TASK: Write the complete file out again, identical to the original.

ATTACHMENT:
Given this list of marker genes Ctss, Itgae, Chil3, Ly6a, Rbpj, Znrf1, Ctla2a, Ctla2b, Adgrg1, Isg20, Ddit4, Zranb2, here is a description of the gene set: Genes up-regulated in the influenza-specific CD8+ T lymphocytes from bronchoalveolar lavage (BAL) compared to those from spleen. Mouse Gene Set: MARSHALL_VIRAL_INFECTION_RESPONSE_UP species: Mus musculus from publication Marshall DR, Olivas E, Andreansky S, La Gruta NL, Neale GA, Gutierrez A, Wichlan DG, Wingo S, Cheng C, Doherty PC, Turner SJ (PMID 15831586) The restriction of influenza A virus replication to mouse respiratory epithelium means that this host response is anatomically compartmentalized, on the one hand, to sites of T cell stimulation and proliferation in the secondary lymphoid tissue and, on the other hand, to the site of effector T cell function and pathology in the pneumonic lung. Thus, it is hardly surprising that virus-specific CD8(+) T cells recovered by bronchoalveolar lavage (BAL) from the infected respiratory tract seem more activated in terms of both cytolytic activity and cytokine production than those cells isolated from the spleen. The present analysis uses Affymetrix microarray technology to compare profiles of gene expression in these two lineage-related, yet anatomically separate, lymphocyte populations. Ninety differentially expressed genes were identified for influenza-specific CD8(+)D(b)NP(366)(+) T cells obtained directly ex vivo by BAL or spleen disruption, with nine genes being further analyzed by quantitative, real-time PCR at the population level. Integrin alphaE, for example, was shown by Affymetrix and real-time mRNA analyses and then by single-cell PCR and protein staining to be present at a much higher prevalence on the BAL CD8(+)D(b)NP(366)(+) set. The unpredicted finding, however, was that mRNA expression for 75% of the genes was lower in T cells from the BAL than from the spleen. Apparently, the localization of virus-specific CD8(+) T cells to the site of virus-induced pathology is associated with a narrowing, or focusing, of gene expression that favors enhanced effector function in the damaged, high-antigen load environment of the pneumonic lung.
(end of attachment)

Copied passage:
Given this list of marker genes Ctss, Itgae, Chil3, Ly6a, Rbpj, Znrf1, Ctla2a, Ctla2b, Adgrg1, Isg20, Ddit4, Zranb2, here is a description of the gene set: Genes up-regulated in the influenza-specific CD8+ T lymphocytes from bronchoalveolar lavage (BAL) compared to those from spleen. Mouse Gene Set: MARSHALL_VIRAL_INFECTION_RESPONSE_UP species: Mus musculus from publication Marshall DR, Olivas E, Andreansky S, La Gruta NL, Neale GA, Gutierrez A, Wichlan DG, Wingo S, Cheng C, Doherty PC, Turner SJ (PMID 15831586) The restriction of influenza A virus replication to mouse respiratory epithelium means that this host response is anatomically compartmentalized, on the one hand, to sites of T cell stimulation and proliferation in the secondary lymphoid tissue and, on the other hand, to the site of effector T cell function and pathology in the pneumonic lung. Thus, it is hardly surprising that virus-specific CD8(+) T cells recovered by bronchoalveolar lavage (BAL) from the infected respiratory tract seem more activated in terms of both cytolytic activity and cytokine production than those cells isolated from the spleen. The present analysis uses Affymetrix microarray technology to compare profiles of gene expression in these two lineage-related, yet anatomically separate, lymphocyte populations. Ninety differentially expressed genes were identified for influenza-specific CD8(+)D(b)NP(366)(+) T cells obtained directly ex vivo by BAL or spleen disruption, with nine genes being further analyzed by quantitative, real-time PCR at the population level. Integrin alphaE, for example, was shown by Affymetrix and real-time mRNA analyses and then by single-cell PCR and protein staining to be present at a much higher prevalence on the BAL CD8(+)D(b)NP(366)(+) set. The unpredicted finding, however, was that mRNA expression for 75% of the genes was lower in T cells from the BAL than from the spleen. Apparently, the localization of virus-specific CD8(+) T cells to the site of virus-induced pathology is associated with a narrowing, or focusing, of gene expression that favors enhanced effector function in the damaged, high-antigen load environment of the pneumonic lung.